Doctors Want Prescribing Guidelines For Painkillers To Be Stricter

Doctors Want Prescribing Guidelines For Painkillers To Be Stricter

Next to alcohol, tobacco and marijuana, prescription painkillers are one of the most commonly abused substances in the United States. With frequently criticized lax prescription standards, many professionals and researchers believe the problem could be most effectively controlled before the drugs are prescribed.

A new petition from a group of physicians is aiming to improve Food And Drug Administration (FDA) standards and outline new regulations for prescribing these painkillers.

The Problem With Prescription Painkillers

When prescribed and administered appropriately, prescription painkillers are a tremendous asset in patient care. But many painkillers, especially opioids such as OxyContin, are habit-forming, and are sought after by numerous drug abusers who are seeking a high, as well as by drug dealers seeking increased revenues. Even patients who are using the drugs legitimately may find themselves developing an unhealthy dependency if they aren’t careful. Since these painkillers are widely prescribed and easily available for those who look, painkiller abuse has been a rising problem in the country.

Currently, it is estimated that the abuse of narcotic painkillers is responsible for over 15,000 annual deaths in the United States alone. While manufacturing companies insist that it is safe for patients to use narcotic painkillers over a long period of time, there is also a lack of significant long-term studies.

Current evidence suggests that many abusers of narcotic painkillers are able to obtain the medicine from individuals with an excess supply, or were originally prescribed the medicine to deal with pain after surgery or a medical condition.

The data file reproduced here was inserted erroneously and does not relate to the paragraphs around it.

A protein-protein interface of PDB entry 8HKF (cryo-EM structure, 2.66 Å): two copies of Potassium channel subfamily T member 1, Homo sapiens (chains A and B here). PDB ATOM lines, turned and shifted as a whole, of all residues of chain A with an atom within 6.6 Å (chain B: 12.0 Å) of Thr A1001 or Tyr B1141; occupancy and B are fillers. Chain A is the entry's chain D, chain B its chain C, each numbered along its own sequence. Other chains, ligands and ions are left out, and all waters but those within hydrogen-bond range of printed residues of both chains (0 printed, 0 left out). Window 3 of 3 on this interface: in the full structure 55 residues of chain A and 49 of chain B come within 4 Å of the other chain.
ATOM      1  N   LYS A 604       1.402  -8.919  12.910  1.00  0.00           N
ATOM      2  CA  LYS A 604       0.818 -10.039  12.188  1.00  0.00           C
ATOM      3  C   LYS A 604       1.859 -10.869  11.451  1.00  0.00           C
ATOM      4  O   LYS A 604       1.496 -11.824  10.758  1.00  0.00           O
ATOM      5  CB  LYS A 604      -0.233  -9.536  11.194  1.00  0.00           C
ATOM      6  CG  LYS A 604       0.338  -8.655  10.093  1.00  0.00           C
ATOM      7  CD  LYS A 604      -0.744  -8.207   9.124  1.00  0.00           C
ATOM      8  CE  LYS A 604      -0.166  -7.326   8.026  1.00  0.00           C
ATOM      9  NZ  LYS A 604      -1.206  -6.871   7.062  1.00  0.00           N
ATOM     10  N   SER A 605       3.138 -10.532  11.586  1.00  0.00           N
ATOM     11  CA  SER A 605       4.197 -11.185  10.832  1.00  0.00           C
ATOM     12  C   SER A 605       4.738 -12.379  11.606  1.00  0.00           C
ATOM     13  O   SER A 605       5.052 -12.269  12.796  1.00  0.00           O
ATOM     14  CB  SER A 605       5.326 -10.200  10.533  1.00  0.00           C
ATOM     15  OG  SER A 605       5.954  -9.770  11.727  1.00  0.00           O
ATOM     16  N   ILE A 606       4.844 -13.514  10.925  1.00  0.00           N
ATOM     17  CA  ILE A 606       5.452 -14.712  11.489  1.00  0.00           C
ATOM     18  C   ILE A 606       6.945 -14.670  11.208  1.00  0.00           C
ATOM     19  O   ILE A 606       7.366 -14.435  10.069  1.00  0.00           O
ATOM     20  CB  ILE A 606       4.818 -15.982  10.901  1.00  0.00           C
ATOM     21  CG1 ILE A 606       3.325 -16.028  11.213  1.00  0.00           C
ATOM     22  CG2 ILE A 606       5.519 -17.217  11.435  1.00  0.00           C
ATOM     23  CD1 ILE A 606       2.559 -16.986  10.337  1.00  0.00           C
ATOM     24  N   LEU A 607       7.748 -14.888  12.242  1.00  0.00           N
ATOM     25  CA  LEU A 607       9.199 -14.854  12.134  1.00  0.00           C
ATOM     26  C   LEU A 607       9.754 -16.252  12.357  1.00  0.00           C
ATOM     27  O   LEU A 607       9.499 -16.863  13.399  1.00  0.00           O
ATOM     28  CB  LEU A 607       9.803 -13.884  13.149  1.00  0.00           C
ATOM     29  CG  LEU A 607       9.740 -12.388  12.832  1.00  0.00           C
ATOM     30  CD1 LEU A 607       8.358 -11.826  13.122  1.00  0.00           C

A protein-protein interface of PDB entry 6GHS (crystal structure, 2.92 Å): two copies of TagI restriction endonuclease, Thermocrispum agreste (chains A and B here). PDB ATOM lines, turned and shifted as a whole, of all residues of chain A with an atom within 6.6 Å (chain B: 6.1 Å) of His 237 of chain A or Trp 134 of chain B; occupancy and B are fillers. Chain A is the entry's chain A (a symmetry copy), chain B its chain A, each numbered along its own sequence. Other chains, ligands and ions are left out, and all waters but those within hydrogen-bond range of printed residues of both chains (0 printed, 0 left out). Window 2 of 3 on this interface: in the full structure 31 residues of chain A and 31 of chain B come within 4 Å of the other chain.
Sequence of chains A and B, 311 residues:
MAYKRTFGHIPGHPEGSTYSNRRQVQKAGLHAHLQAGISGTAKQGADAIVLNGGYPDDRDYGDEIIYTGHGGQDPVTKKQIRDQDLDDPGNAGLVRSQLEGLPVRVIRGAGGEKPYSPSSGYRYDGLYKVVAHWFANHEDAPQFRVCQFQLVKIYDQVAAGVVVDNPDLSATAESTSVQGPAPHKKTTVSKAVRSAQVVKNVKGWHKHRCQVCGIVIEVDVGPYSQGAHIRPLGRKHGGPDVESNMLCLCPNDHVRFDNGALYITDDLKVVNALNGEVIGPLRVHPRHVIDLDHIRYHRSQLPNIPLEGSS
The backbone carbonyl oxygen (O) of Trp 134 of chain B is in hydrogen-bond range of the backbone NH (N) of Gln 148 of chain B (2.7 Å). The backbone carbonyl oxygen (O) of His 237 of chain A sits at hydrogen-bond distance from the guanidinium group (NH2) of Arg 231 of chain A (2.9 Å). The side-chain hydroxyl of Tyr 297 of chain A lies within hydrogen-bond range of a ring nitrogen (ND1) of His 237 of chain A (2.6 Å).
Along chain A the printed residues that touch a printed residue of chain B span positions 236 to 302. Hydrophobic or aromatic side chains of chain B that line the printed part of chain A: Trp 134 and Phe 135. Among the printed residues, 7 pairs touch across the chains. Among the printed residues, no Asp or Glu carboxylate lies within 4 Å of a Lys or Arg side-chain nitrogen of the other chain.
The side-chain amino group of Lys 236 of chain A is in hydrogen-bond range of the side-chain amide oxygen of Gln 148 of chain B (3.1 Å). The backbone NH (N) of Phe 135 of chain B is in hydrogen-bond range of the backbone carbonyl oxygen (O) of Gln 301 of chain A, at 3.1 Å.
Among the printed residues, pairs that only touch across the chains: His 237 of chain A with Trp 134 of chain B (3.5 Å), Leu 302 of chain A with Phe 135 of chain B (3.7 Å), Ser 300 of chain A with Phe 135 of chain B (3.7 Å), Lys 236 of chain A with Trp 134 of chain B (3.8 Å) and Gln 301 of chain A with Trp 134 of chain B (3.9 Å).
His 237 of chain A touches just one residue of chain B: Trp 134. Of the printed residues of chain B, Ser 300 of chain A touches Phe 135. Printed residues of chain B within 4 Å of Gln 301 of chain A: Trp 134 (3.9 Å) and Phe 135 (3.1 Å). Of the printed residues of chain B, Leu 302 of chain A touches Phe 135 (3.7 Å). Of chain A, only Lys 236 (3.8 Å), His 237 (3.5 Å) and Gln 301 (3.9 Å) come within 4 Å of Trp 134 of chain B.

The Petition

A group of 35 physicians, including Dr. Thomas A. Farley, Commissioner of the New York City Department of Health and Dr. Nirav R. Shah, Commissioner of the New York State Department of Health, have drafted a formal petition calling for stricter guidelines for doctors who prescribe painkillers. The draft was submitted to the FDA, and the petitioners hope to it will result in new regulations to diminish the rates of painkiller abuse and addiction.

The petition splits painkillers into two main groups—short-acting drugs like Percocet or Vicodin (which include narcotics and over-the-counter painkillers), and long-acting painkillers like OxyContin or fentanyl, (which are pure narcotics). The petition seeks to limit all forms of narcotic painkillers to only be prescribed for the treatment of “severe” pain, and those with cancer. It also seeks to improve labeling regulations that express warnings, and advise limited dosages with a restricted time period of use.

Hope For Reform

The FDA has a weak history of responding to such petitions. If it responds at all, it usually takes months or years before any action is taken. Fortunately, an FDA response isn’t immediately necessary—one of the main goals of the petition was merely to raise awareness on the prescription drug problem in the United States.

It may take the FDA a while to move, but awareness is one of the petition’s biggest goals. Physicians hope to bring more attention to the prescription drug problem in the United States, so more medical professionals willl act judicious and cautious when administering narcotics.

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